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Sloane Stephens can't turn around negative attitude and loses in Qatar

Sloane Stephens lost in the fourth round of the Australian Open to Victoria Azarenka. (SAEED KHAN/AFP/Getty Images) Sloane Stephens lost in the fourth round of the Australian Open to Victoria Azarenka. (Saeed Khan/AFP/Getty Images)

Sloane Stephens' struggles in non-Grand Slam tournaments continue. The 20-year-old American, ranked No. 18, lost to Petra Cetkovska, a 134th-ranked qualifier, 7-5, 6-1 in the first round of the Qatar Open on Monday. This was Stephens' first match since the Australian Open, where she lost to Victoria Azarenka in the fourth round.

Stephens skipped last weekend's U.S. Fed Cup tie in Cleveland, informing captain Mary Joe Fernandez that she had a wrist injury. When asked about the difficulty of fielding a team the week before Doha, Fernandez seemed genuinely surprised to hear Stephens was in the draw.

"Are you sure Sloane is in Doha?" Fernandez asked. "She had a wrist injury."

Stephens has always struggled when playing Cetkovska, and Monday wasn't any different. She didn't have any snap on her serve (Stephens didn't record an ace), and Cetkovska feasted on her forehand, breaking it down to earn errors.

Stephens lost the first nine points of the match, but rallied from a 1-4 deficit to get back on serve before losing the first set 7-5. Her negative attitude left the TennisTV commentary team of Robbie Koenig, Jason Goodall and Claire Wood scratching their heads.

"Sometimes I look at Sloane Stephens and I think, Is she really enjoying being out there?" Wood said. "Is she loving the challenge? Does she want to be playing at this level? It just isn't always obvious that she's enjoying it."

She fired exasperated looks at hitting partner Andrew Fitzpatrick (new coach Paul Annacone did not accompany her to Doha) after nearly every lost point, and Goodall noted how she was looking for excuses and not taking responsibility for her game. This isn't the first time Stephens has been visibly negative in a match, but she often snaps out of it. Not this time.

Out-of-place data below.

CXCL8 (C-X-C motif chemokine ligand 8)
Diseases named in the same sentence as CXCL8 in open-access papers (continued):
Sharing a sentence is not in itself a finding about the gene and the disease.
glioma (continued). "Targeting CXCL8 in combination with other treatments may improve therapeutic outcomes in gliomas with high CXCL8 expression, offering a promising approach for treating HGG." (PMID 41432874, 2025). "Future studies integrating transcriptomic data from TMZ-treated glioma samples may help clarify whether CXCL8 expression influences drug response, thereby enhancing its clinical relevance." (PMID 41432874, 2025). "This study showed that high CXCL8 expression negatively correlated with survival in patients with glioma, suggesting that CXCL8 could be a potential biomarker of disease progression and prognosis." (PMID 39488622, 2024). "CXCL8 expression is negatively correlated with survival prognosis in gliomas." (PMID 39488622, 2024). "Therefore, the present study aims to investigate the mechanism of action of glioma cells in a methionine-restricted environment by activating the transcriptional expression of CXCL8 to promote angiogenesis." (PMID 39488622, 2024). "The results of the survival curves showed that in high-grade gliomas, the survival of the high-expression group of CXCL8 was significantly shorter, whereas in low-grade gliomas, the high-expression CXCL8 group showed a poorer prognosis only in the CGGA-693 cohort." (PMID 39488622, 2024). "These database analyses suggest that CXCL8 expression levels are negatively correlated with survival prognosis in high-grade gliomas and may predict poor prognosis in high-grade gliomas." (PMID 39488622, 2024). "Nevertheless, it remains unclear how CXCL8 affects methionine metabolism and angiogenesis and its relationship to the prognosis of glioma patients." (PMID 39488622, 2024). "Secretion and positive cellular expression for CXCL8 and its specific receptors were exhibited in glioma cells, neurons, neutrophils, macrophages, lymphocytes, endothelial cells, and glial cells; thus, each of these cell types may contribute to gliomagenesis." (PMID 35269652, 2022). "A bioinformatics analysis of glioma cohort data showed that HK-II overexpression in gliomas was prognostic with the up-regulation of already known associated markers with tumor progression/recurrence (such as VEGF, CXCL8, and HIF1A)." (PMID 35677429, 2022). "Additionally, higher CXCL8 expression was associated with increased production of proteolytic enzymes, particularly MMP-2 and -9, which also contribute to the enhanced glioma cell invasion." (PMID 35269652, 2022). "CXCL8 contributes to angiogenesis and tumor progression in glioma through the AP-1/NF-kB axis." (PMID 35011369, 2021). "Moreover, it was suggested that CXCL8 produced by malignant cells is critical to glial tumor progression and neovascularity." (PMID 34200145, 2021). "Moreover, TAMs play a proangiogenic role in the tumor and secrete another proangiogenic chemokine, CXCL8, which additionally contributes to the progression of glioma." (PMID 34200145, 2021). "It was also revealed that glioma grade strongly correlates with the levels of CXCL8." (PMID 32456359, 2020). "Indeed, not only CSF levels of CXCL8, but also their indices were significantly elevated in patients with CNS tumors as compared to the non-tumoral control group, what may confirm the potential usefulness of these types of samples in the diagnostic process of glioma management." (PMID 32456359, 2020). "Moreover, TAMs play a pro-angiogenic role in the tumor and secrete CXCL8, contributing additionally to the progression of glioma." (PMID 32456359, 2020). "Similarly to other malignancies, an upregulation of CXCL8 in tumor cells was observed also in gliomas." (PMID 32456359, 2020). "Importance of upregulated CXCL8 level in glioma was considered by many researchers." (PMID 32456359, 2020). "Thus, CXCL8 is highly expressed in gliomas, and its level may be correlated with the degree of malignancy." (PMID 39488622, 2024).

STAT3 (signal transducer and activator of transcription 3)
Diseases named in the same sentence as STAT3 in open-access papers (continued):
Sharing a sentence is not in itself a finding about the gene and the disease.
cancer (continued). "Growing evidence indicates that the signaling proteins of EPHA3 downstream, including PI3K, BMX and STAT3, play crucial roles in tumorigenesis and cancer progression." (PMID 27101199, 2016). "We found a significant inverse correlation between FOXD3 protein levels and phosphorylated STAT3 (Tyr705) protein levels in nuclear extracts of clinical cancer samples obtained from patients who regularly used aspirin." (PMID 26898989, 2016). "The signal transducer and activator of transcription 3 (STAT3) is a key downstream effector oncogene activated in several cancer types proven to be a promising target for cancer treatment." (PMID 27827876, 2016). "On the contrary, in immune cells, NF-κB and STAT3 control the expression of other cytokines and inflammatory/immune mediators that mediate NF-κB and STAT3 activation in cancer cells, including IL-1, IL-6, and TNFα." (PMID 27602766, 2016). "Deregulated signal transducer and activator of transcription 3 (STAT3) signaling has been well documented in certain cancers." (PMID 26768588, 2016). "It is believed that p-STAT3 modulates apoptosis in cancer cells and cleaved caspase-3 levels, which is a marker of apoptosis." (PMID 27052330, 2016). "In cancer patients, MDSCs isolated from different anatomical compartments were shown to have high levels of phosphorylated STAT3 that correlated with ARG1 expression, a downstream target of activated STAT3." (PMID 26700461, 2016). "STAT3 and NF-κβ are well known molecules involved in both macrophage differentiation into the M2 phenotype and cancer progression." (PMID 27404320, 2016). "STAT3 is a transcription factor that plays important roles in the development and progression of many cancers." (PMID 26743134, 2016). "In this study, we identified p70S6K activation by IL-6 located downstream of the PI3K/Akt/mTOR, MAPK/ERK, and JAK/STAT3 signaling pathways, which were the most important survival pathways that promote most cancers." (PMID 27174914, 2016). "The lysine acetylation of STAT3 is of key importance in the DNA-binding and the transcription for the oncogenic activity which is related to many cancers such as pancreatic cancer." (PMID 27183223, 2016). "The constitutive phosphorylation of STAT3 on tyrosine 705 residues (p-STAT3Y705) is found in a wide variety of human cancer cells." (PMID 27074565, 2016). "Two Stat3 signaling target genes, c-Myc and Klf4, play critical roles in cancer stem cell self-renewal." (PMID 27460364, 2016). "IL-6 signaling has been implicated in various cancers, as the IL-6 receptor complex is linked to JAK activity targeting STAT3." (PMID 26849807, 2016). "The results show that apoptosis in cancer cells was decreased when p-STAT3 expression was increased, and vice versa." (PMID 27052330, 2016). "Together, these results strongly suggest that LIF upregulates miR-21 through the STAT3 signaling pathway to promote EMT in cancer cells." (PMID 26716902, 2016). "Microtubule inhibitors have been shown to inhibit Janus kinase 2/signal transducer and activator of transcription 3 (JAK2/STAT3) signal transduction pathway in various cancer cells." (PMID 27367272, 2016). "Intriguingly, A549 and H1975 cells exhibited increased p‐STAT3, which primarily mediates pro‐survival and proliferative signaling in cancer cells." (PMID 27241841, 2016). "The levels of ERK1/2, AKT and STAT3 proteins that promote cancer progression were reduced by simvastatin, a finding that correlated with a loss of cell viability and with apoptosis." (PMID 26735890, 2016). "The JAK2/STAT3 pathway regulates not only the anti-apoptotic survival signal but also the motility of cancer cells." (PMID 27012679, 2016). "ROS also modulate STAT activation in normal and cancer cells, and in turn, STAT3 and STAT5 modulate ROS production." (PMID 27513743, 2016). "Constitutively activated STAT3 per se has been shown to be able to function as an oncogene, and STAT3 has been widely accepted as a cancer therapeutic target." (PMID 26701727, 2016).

"Every time she misses a serve, the look that she gives her coach is 'I told you so. I told you I wasn't serving well,'" Goodall said. "And that's the completely wrong attitude. You've got to work it out ... not look at the coach and say, 'I told you I was serving rubbish.'"

In the second set, Stephens fell behind 4-1 again and played a terrible final two games to lose the match. She finished with 37 unforced errors to 20 winners, compared to Cetkovska's relatively clean sheet of 18 unforced errors to 17 winners.

Stephens is now on a three-match losing streak in the Middle East, after losing to Klara Zakopalova and Sorana Cirstea last year.

"Sometimes a player does need a helping hand to get a little more motivated in these situations, but this isn't the first time we've seen this as far as Sloane is concerned," Goodall said. "You can't always be telling your player they need to get motivated, they need to get pumped, that they need to get up for the match. ... It's a big event, this."

The good news for Stephens is she has about 150 points to defend from now until the Italian Open in May, which gives her some breathing room in the rankings and time -- should she need it -- to heal her ailing wrist before a demanding stretch on clay and grass. But for now it's on to the next stop: Stephens' next tournament is the Dubai Duty Free Tennis Championships, which begin next Monday.

This post has been updated.

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